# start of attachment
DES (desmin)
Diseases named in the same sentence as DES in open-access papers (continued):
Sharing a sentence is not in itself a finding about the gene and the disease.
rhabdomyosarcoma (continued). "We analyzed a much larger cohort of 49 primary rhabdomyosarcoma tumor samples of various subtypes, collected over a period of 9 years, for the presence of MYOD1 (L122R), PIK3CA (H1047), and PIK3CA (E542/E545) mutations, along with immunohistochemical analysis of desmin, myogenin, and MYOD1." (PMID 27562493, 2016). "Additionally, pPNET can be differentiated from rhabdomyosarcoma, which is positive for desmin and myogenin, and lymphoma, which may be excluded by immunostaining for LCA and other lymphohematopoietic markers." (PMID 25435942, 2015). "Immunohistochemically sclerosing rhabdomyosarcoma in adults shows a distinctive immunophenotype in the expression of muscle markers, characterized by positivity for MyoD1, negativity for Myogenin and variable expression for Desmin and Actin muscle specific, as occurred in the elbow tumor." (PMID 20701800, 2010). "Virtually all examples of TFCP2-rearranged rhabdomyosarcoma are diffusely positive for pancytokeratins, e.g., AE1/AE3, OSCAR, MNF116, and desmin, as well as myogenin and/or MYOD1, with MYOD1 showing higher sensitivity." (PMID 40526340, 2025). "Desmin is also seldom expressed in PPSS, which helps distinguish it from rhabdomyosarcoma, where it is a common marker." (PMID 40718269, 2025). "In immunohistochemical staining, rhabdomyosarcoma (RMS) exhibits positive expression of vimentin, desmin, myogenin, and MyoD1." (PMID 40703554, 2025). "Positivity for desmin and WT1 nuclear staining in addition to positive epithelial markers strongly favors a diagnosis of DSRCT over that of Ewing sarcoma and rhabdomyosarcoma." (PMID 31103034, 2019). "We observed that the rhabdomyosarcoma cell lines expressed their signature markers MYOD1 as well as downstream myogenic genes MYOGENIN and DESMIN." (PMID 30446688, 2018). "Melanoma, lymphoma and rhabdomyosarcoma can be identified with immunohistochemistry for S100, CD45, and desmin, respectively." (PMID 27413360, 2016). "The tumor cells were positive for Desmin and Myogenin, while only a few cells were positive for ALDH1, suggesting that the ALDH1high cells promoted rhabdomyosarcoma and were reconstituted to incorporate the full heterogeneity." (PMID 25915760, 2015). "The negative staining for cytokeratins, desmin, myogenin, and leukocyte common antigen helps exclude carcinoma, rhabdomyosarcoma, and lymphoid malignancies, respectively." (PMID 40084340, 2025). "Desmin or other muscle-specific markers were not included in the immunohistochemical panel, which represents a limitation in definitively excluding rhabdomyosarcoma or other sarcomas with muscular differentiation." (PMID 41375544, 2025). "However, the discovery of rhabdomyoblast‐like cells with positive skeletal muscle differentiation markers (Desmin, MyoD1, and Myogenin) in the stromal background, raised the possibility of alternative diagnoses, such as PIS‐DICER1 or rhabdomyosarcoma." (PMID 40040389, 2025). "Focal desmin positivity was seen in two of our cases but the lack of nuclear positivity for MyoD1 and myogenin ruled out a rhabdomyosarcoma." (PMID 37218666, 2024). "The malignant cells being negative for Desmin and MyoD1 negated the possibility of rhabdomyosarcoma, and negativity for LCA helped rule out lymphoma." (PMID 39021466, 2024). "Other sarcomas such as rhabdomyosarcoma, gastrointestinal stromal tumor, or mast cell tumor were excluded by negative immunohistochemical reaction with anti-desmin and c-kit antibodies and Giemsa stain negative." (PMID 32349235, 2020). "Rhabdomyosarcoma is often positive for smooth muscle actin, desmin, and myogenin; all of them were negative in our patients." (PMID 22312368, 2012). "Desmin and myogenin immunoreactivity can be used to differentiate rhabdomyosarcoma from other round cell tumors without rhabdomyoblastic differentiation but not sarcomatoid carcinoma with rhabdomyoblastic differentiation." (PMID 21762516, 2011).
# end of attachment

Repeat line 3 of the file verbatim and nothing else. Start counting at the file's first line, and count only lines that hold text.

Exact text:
Sharing a sentence is not in itself a finding about the gene and the disease.